This morning my tour guide began to explore Aksum with me as a great riddle to be solved or a mystery of lore to lead to truth. Was Aksum home of the Queen of Sheba? Could Aksum be the final resting place of the Ark of the Covenant? So much is yet to be excavated. Will further excavation yield hidden treasures?
The exploration began at the northern stelae field. A stela is a monolithic monumental tombstone. The number of registers indicate the number of horizontal burial chambers. Notice the half moon, the crescent and under it a circular metal plate was placed facing the east. The sun and moon were gods worshiped at Aksum before the arrival of Christianity.
In 340 Emperor Ezana invited missionaries from Byzantium to preach the Gospel so the symbol changed from crescent moon to cross.
This can be called the Ethiopian Rosetta stone. This was discovered in 1980 when a farmer was plowing his field. It is a monolithic recording of the extent of his kingdom in three languages: Sabean (5-2 century BC), Geez (a language only used in the liturgy), and Greek.
We continued to the palace to the tombs of Kings Kaleb and his son Gebre Meskel. As we approached you have a great view of Adwa where the battle was fought by Menelik against italian aggression.
Now for a personal experience. Two days ago after lunch when I stepped out of the car a man who was deaf requested alms. I did not have my wallet so I could not give alms. The next day his face haunted me and I prayed the Lord would send another person with a disability to me in Aksum requesting alms. The deaf man’s face and the door of the Promise of Mercy were haunting me. Today as I was ready to get in the car a little boy brought me a man who was blind and requested alms. Thank you Lord for sending him to me so I could offer a token of mercy and compassion.
Is this the bath of the Queen of Sheba? Most likely not since it is only 1000 years old.
We went to the Dungar Palace that some allege is the palace of the Queen of Sheba. However it dates to the 6th century AD. The most intriguing is that they have excavated and there is a large palace complex from 1000 BC. What is your judgement?
Then on to the center of the Ethiopian religious world whose compound houses a church they claim houses the Ark of the Covenant. And it was the site of the first church built after Ezana’s conversion. We first visited the oldest church in Aksum built in 1665. I sat there and watched a procession that occurs after mass. They process three times around the church imploring the mercy of God. A deacon gave me a personal tour of the church. It contains beautiful icons and wall paintings. And next to the chapel housing the ark are the ruins of the first church built by emperor Ezana. In front of the church is the circular stone where the emperor was crowned before he was lead into the church. The last emperor to be crowned there was Haile Selassie.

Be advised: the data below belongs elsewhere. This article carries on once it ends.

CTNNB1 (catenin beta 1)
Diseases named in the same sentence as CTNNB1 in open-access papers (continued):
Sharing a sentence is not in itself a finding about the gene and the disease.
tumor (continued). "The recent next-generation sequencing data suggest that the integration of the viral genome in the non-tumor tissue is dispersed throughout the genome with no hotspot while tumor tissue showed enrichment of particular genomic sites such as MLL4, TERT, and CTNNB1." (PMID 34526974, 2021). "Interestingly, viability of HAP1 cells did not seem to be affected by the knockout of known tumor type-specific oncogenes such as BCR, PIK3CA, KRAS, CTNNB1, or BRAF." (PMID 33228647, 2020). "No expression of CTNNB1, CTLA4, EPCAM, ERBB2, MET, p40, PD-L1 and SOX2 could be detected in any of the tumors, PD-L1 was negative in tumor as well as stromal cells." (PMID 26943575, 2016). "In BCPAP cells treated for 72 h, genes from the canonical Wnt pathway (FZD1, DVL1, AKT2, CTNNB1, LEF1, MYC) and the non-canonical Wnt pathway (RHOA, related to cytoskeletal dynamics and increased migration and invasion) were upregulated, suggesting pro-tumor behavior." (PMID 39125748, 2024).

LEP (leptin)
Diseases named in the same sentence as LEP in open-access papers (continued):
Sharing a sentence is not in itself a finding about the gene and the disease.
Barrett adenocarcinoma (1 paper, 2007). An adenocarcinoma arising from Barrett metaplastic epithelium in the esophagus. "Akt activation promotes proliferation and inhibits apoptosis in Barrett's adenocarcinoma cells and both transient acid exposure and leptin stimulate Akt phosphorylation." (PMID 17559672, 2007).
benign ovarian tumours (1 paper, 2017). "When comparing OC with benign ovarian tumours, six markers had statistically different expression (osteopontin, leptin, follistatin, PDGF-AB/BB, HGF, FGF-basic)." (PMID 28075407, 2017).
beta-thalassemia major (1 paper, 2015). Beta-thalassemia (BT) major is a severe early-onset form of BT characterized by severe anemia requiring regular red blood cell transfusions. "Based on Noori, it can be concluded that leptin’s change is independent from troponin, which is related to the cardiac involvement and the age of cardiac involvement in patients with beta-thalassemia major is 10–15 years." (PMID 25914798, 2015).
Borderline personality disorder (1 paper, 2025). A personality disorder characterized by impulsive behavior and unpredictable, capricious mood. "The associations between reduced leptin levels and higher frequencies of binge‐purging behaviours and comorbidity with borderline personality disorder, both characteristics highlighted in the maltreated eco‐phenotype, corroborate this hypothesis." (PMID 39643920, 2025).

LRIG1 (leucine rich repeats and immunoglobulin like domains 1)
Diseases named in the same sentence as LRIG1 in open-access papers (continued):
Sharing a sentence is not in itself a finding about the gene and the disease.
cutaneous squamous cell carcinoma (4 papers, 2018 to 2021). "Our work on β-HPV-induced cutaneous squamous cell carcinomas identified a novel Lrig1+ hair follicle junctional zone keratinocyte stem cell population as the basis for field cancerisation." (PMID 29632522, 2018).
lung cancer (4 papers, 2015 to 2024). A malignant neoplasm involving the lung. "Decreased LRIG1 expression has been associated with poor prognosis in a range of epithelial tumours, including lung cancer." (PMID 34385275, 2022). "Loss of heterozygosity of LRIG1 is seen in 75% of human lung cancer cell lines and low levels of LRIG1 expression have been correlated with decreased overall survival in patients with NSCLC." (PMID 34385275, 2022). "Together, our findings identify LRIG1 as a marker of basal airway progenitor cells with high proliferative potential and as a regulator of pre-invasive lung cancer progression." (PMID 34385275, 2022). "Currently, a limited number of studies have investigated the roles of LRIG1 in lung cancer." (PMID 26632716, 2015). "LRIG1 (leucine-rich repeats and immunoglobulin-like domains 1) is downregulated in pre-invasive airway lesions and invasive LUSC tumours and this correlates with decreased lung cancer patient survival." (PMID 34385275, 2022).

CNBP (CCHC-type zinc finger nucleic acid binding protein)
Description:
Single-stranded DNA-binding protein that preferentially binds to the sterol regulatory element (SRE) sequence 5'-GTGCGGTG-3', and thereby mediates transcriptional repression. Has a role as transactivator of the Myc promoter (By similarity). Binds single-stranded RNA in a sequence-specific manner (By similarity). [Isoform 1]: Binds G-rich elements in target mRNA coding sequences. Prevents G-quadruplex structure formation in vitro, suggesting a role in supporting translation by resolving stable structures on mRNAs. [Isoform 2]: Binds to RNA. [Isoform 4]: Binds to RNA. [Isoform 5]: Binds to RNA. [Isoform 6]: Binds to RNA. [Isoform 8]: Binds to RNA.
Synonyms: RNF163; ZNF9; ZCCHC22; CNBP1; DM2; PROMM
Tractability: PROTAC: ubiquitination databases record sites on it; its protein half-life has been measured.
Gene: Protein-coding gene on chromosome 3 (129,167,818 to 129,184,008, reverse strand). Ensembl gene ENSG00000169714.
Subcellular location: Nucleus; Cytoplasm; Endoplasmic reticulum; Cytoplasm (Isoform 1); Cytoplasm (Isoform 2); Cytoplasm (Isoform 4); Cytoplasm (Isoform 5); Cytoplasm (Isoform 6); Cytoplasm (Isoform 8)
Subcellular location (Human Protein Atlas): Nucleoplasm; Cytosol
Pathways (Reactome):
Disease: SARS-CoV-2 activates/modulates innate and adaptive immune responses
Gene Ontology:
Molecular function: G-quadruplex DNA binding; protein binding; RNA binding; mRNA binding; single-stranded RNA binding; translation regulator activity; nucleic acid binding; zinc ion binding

This church is restricted to men because behind it is a hermitage of monks who are cloistered. They vote who will be the monk to approach the Ark of the Covenant housed in a shrine to the north of the church. It is a life long position. Each day he enters and prays while offering incense.
Then the procession moves to the modern church so the women can join the litany imploring the mercy of God. I sat there mesmerized by the beauty in an attitude of thanksgiving that the Lord answered my prayer and sent a blind man to me requesting alms.
As the afternoon moved on I lingered and was caught up in the fact I was really at the heart of Ethiopian orthodoxy. I looked and saw this man caught up in prayer as he moved his fingers over his rosary.
And then saw this monk approaching the presence of God in order to pray. When I saw the monk walking to the church I knew I was at the heart and center of the Christian life: prayer. “Pray without ceasing.” [1 Thessalonians 5:17].